3G, WiMAX, 802.11?
various wireless computer technologies out on the market can be very confusing. Basically, if you want long distance computer
wireless connectivity you would look for a “3G” (referred to as 3rd generation, 4G is emerging too)
mobile communications technology which may utilize interfaces such as GSM, TDMA, and CDMA, which would allow you to connect a mobile computer with a
3G type AIR card to a radio tower in the near vicinity (within a few miles) to connect to the internet.
Realistic data transfer speeds for this technology are in the 56 - 300 Kpbs (Kilobits per second)
range. Ideal 3G speeds range from 384 Kbps with a stationary
or slow moving wireless device, to 128 Kbps in a vehicle and up to 2 Mbps (Megabits per second)
with some fixed applications. This technology, while sometimes expensive, is very convienent as you can take your laptop
almost anywhere and get connected to the internet or your corporate network.
is a new emerging wireless technology that is even faster than 3G: http://www.intel.com/netcomms/technologies/wimax/index.htm
With 802.11 technology, you have IEEE (Institute
of Electrical and Electronics Engineers - pronounced "I-Triple-E") standards like 802.11a, 802.11b, 802.11c,
802.11d, 802.11f, 802.11g, 802.11i. This technology is used for connecting wireless business, school and home computer networks.
Date transfer speeds are much higher with this technology as compared to 3G, but the wireless transmission distances are much
shorter. You need to be located within roughly 1000 - 1500 feet outdoors (with no obstructions) to a wireless router, AP (Access
Point), Base Station or "Hot Spot". Indoors the distance drops way down to 50 – 150 feet due to signal degradation
from walls and other obstacles.
Wireless data transmission rates are affected by
the distance that you are away from a wireless router or AP, use of WPA/WEP to encrypt your WiFi transmissions,
physical obstructions, other WiFi device interference and network traffic. The most popular technologies that are readily
available are: 802.11a, 802.11b and 802.11g (802.11n due out in November 2007 and "pre-n" is available
This technology operates in the 5GHz band and provides data transmission speeds
of up to 54 Mbps. The 5GHz range is less crowded with devices than the 2.4GHz range, so there usually is less WiFi interference
with other wireless devices (cell phones, cordless phones, microwaves, PDA’s - personal digital assistant or Palm type
computers with wireless capability). 802.11a is still more expensive and less available than the popular 802.11b and 802.11g
technologies simply because the 802.11b & g technologies were the first widely accepted wireless protocols. Even though
802.11a is faster, there are concerns about its wavelength range.
This is the most popular and readily available technology for wireless networking.
It operates in the 2.4GHz band and provides data transmission speeds of 11-22 Mbps. This 2.4GHz band can be crowded though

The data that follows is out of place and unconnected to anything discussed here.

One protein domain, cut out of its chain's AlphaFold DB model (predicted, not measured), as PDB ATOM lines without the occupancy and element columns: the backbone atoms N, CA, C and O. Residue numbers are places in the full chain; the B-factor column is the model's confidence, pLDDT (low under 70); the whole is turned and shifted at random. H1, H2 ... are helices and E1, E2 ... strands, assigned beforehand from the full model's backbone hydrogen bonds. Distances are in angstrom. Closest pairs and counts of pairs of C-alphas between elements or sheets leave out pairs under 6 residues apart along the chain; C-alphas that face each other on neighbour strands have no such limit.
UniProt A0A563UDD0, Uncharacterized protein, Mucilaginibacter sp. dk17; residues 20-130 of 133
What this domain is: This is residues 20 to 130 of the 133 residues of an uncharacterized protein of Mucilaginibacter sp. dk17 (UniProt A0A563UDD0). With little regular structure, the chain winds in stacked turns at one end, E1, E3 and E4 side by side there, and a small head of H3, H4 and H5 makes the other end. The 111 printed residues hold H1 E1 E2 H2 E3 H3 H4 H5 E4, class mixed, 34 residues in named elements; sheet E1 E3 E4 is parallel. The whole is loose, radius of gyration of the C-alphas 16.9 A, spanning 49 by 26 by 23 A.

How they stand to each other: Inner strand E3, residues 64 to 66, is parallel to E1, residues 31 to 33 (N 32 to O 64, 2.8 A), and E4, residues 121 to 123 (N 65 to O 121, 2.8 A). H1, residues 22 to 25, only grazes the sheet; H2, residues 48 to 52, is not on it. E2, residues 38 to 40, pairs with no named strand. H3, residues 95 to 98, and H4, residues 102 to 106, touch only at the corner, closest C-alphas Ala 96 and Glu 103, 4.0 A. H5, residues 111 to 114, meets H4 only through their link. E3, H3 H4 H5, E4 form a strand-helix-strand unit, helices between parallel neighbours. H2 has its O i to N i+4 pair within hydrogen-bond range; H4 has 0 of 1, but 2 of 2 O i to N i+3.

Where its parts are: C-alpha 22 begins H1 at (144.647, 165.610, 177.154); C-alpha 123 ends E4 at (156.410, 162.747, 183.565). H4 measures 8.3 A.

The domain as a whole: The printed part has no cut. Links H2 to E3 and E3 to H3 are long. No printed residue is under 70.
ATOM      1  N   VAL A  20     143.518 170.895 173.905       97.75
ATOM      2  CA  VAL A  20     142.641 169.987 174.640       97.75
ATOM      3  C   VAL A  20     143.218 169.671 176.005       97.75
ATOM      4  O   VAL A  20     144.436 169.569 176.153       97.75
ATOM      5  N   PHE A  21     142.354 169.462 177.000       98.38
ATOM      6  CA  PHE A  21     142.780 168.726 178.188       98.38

with other wireless devices (cell phones, cordless phones, microwaves, PDA’s), so if you still have that 800 or 900
Mhz cordless phone and you want to set up a wireless router or WLAN (Wireless LAN), hang on to it so it doesn’t
interfere with your WiFi network.
This is another popular and readily available wireless technology for wireless
networking. It also operates in the 2.4GHz band and provides data transmission speeds of up to 108 Mbps with the Super
G feature. This 2.4GHz band can be crowded though with other wireless devices (cell phones, cordless phones, microwaves,
PDA’s), so if you still have that 800 or 900 Mhz cordless phone and you want to set up a wireless router or WLAN, hang
on to it so it doesn’t interfere with your WiFi network.
Due to be officially ratified by the IEEE ~ November of 2008, the initial theoretical speeds for 802.11n were to
be in the 270-540 Mbps range, but have been scaled back to 248 Mbps. 802.11n standard will operate in the 2.5 or 5 GHz
range. There is "pre-n" or "draft-n" release technology on the market now operating
in the 200-300 Mbps range.
(draft-n) devices are backwards compatible with 802.11g, but not necessarily vice versa. If you are using an 802.11g card
to connect to an 802.11n (draft-n) AP (Access Point) or router, the g device will only connect at g speeds.
If you are using an 802.11n card to connect to an 802.11g
AP (Access Point) or router, the n device will only connect at g speeds.
devices are backwards compatible with 802.11b, but not vice versa.
you are using an 802.11g card to connect to an 802.11b AP (Access Point) or router, the g device will only connect at b speeds.
you are using an 802.11b card to connect to an 802.11g AP (Access Point) or router, the b device will only connect at
If you are
not sure which technology you need, you can buy WiFi routers that incorporate the older 802.11b and 802.11g standards,
or you can buy WiFi routers that incorporate all three (802.11a, 802.11b and 802.11g).